One of the mysteries of the English language finally explained.
A large flightless New Zealand rail with heavily built legs and feet.
Gallirallus australis, family Rallidae
- ‘Gangly yet beautifully coloured with its bright indigo feathers, glossy black wings, and vivid red beak and legs, the pukeko is a member of the same family as the weka.’
- ‘I see a weka, the most common of the flightless ones, out by day whereas kiwis walk by night.’
- ‘We shifted inland a bit to a little farmlet and at that time there were weka everywhere in Gisborne.’
- ‘Bellbird, yellow-breasted tit, fantail, grey warbler and silvereye were common in all the forests and weka and robins were found in some areas.’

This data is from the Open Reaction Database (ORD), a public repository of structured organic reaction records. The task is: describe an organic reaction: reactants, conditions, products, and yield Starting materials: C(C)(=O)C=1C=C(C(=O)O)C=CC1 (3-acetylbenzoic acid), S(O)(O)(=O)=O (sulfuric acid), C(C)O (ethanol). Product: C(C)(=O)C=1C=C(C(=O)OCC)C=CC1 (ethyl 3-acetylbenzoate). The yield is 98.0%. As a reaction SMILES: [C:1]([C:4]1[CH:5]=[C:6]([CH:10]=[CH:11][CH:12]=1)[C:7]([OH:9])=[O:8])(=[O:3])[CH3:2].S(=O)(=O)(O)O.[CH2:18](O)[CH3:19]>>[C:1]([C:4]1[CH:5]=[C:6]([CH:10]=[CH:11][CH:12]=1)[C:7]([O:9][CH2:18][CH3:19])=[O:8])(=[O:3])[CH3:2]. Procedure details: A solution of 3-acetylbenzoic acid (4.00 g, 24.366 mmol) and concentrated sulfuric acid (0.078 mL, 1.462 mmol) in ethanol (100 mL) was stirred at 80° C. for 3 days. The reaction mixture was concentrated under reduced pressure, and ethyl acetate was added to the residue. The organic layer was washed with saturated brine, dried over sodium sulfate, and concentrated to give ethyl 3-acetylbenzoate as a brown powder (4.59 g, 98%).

- ‘Ornithologists on an expedition to the Calayan Island in the Babuyan Islands in the Philippines have discovered a rare near-flightless rail, related to New Zealand's weka.’
Mid 19th century: from Maori, imitative of its cry.
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